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W.F. Hermans - Pretty Important Photos

Willem Frederik Hermans met een leica
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It is no secret that writer Willem Frederik Hermans (1921–1995) had a great predilection for photography, given literary titles such as The Blind Photographer and The Dark Room of Damokles. On the other hand, it is less well known that he considered retraining as a photographer.
To conclude the Hermans Year, in which the writer's birth is celebrated 100 years ago, the Fotomuseum Den Haag presents an exhibition focusing on Hermans' photography. Hermans' closed archive was opened by the Willem Frederik Hermans Institute especially for this exhibition and accompanying publication. Dozens of vintages and new prints show that his photos are not always technically of the highest level, but are permeated with the writer's world view. The Fairly Important Photos exhibition can be seen from August 20th, 2022 until January 8th, 2023.

The discovery of the camera 
In 1957, when his novel The Dark Room of Damokles did not want to go smoothly, Willem Frederik Hermans picked up the camera. He bought a two-eyed Kalloflex (a Japanese version of the Rolleiflex) and was apprenticed to photographer and friend Nico Jesse (1911-1976). Hermans fanatically started photographing his immediate surroundings in Groningen: cats in the living room, the view of the Ossenmarkt, shop windows, children playing and people on the street. He did the enlarging and printing himself, in his dark room at home. In the period that followed Hermans went further out with his camera, to cities such as Amsterdam and Paris. He spent several times in the French capital, paying particular attention to cemeteries, urinals, advertising columns, markets and statues' feet.

Archive documents show that after his Paris photo expeditions in the late 1950s, Hermans aspired to a career as a professional photographer. At that time, this was not possible without further ado: to carry the title of photographer you had to have a diploma from a photography school. Hermans made several attempts to do this, but was unsuccessful. Nevertheless, in 1958 he registered with the Chamber of Commerce as 'Press photo company WF Hermans' with the main activity being 'making press photos'.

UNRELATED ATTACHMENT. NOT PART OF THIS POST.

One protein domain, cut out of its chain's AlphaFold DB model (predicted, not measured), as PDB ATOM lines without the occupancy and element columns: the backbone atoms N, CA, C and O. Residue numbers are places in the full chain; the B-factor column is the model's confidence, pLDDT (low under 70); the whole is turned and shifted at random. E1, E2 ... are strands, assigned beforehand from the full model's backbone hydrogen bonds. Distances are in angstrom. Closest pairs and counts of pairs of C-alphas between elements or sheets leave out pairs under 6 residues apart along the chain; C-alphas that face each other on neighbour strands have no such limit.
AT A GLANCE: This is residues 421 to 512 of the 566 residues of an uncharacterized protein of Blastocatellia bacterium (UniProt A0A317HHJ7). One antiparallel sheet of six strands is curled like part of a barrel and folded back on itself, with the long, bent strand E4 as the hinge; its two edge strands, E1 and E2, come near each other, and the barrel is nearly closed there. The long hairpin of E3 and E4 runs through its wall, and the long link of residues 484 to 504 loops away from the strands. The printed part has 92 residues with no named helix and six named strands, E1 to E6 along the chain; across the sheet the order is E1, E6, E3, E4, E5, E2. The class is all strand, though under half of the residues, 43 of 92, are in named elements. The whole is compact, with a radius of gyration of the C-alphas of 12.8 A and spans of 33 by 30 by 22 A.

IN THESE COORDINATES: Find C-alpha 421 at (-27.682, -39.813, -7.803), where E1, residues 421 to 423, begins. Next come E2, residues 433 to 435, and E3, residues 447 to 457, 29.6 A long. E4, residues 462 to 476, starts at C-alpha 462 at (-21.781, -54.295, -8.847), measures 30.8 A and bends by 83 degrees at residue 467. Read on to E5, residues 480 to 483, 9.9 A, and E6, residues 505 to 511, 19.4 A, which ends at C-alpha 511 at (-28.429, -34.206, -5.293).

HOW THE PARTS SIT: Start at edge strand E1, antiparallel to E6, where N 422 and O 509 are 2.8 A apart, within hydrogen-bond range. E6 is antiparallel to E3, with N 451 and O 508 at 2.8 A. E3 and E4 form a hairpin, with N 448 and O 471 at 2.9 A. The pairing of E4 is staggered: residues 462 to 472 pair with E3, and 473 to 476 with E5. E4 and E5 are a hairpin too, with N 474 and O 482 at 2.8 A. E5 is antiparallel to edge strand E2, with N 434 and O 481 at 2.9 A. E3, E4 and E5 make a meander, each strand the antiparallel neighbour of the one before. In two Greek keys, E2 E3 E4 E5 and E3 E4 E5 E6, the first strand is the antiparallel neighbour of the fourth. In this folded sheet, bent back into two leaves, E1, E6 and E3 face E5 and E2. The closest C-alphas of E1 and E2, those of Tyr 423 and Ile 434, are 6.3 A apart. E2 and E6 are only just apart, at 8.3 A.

The photographic oeuvre consists largely of street scenes, in which elements of chaos and decay can always be observed. Even from the most chic Parisian boul

But Hermans didn't just photograph lonely houses, crumbling funerary monuments and torn posters, he also tried to capture people. However, where Nico Jesse approached his models as closely as possible or Ed van der Elsken always started a conversation through his camera, the shy photographer Hermans always kept a safe distance. He photographed passing women unnoticed from a terrace or spied a kissing couple from the bushes. His shyness was a permanent obstacle and made his portraits rarely comparable to those of Jesse or Van der Elsken. This left 'safe' subjects such as small children and cats, and in the first place the safest subject of all: themselves. Hermans has made self-portraits all his life, either with a self-timer or timer, or in a mirror.

Exhibition and publication 
Under very strict conditions, graphic designer Piet Schreuders and literature specialist Bram Oostveen were given access to Hermans' photo archive, which has been in the Koninklijke Bibliotheek since 2001 and made accessible by the Literature Museum The Hague. For the exhibition Fairly important photos, these two Hermans experts have made a selection of dozens of photos from the almost 15,000 photos, the majority of which have not been shown before. Some of the photos were never even seen by Hermans, because they were reproduced from negatives that he did not print himself.

The exhibition shows a mix of vintage prints and new prints. The title of the exhibition refers to Hermans' archive. The Fairly Important Photos folder contained a motley collection of 57 prints: portraits of Hermans himself, his parents and other relatives, friends, plus photos of posters, the Arc de Triomphe and houses in Vienna. 

The exhibition is accompanied by a publication of the same name with a wide selection of photos and with contributions by Wim van Sinderen (curator of the Photo Museum The Hague) and Piet Schreuders. The book is published by Publisher Hannibal Books and will be presented on 1 September during the closing ceremony of the Hermans Year in the Nieuwe Kerk in Amsterdam. The publication is also for sale from that moment on.

Piet Schreuders is a graphic designer, small publisher (De Poezenkrant, Furore) and co-curator

Herculestoren Spanje

Dates and Times

20 August 8 January 2023
11:00 – 17:00
11:00 – 17:00
11:00 – 17:00
11:00 – 17:00
11:00 – 17:00
11:00 – 17:00
€ 8,00 - € 10,00
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